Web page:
It won't happen to me: The behavioral impact of extreme risks

Eyal Ert, Ido Erev

Research output: Chapter in Book/Report/Conference proceedingChapterpeer-review


Many life activities imply a participation in a gamble that involves rare events. The classical study of human decision-making tried to address the natural decisions exemplified above by the distinction between judgment (estimating probability) and decision processes. Basic studies of human judgment processes have compared intuitive probability estimates to objective probabilities. The coexistence of overestimation of small probabilities and overweighting of rare events appears to suggest that people are likely to exhibit extreme oversensitivity to rare events in decisions under uncertainty. This chapter summarizes experimental studies that examine the robustness of the 'it won't happen to me' effect. It presents new experiments that compare alternative explanations for the observed bias. The chapter provides empirical demonstrations of some implications of the 'it won't happen to me' phenomenon to different domains of decisions under uncertainty that involve extreme risks. A natural way of receiving information about 'forgone payoffs' in everyday life is by being exposed to other people's decisions.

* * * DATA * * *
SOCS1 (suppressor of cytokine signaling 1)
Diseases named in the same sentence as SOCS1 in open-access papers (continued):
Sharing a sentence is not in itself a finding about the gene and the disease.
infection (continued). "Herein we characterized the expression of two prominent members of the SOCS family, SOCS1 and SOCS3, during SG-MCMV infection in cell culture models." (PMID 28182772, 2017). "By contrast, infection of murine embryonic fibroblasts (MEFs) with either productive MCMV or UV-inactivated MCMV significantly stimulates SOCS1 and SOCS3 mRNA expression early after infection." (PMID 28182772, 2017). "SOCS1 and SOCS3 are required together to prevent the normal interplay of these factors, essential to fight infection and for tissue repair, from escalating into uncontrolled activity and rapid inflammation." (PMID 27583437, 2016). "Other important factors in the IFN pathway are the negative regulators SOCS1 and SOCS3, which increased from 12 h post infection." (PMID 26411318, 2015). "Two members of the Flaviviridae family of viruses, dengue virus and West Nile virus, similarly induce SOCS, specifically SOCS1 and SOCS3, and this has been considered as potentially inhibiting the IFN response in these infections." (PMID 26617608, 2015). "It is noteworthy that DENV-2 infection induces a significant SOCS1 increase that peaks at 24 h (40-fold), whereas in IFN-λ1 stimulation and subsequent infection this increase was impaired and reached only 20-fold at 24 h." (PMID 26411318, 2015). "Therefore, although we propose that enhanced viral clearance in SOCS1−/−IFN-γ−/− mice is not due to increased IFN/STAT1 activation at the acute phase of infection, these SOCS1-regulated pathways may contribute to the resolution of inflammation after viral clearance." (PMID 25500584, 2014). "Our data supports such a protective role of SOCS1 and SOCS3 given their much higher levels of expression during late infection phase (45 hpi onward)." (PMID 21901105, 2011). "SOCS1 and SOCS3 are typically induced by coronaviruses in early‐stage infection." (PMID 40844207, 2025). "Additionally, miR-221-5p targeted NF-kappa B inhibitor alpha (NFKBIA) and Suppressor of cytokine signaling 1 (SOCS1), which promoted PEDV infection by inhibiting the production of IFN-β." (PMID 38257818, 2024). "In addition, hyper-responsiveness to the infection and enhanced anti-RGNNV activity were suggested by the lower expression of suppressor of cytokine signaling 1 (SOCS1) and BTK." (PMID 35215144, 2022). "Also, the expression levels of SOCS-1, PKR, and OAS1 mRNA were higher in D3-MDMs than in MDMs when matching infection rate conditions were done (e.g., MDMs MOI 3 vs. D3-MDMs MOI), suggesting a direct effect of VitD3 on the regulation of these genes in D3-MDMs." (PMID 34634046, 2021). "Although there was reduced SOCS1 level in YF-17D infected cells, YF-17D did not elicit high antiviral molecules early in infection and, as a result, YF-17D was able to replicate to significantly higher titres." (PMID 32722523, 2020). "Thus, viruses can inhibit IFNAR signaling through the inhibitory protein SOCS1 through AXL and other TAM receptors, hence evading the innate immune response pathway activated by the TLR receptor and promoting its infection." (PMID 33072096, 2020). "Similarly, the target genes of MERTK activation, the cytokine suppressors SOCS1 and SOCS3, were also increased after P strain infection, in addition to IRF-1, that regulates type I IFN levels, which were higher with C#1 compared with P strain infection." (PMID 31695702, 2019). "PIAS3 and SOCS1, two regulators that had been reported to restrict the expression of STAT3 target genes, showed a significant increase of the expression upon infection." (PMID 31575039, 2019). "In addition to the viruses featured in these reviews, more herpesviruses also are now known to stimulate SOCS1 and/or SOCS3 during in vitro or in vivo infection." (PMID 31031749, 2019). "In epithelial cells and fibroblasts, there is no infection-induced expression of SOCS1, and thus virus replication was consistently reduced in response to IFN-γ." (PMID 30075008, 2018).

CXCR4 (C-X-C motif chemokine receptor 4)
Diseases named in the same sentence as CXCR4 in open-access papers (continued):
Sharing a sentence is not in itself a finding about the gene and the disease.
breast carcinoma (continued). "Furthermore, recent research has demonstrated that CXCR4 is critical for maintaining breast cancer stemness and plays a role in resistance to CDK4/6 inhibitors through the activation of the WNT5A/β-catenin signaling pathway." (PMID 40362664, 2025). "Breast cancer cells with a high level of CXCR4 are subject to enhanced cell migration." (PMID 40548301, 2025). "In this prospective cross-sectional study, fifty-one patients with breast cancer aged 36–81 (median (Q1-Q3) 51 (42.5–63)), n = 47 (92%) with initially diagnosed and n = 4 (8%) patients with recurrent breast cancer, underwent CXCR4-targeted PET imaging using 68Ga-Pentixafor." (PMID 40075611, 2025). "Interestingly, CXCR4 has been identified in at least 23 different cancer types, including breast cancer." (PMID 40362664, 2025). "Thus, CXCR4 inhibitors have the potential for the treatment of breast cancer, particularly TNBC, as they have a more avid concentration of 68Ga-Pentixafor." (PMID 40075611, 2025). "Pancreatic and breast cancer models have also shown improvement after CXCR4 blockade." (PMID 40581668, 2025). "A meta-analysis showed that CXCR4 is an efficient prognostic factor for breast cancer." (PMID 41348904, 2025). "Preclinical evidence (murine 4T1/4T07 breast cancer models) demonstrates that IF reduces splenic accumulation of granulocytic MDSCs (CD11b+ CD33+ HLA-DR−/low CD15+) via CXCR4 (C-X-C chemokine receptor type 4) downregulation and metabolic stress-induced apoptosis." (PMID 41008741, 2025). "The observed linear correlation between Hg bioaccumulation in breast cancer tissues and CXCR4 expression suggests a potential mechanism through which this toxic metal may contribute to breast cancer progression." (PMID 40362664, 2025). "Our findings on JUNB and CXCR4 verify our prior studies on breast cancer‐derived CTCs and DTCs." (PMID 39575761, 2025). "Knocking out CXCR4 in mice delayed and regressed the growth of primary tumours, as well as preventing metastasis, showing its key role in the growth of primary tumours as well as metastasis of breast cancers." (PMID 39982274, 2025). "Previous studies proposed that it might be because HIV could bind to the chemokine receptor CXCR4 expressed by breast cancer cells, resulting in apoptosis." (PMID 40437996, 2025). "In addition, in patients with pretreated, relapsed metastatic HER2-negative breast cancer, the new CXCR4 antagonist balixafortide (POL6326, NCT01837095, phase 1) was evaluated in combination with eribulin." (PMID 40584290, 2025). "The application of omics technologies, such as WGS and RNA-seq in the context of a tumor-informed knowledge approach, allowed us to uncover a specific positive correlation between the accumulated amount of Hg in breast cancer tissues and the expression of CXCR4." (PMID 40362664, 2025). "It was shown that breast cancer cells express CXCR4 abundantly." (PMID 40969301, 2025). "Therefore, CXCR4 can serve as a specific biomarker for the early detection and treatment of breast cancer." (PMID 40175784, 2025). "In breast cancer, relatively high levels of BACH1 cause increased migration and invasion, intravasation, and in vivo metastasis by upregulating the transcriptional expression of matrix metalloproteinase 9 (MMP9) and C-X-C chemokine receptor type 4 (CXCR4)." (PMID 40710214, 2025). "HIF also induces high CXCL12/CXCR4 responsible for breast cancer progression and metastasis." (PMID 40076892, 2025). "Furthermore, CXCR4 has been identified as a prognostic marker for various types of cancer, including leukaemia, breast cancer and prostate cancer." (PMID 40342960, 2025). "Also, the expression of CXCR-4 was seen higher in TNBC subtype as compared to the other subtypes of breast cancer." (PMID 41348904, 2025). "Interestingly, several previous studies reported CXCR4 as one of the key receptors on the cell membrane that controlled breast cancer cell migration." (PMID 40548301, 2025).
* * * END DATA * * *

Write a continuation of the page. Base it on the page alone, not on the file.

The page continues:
Original languageAmerican English
Title of host publicationRisk in Extreme Environments
Subtitle of host publicationPreparing, Avoiding, Mitigating, and Managing
EditorsVicki Bier
Place of PublicationLondon
Number of pages18
ISBN (Electronic)9781315557540
StatePublished - 2017


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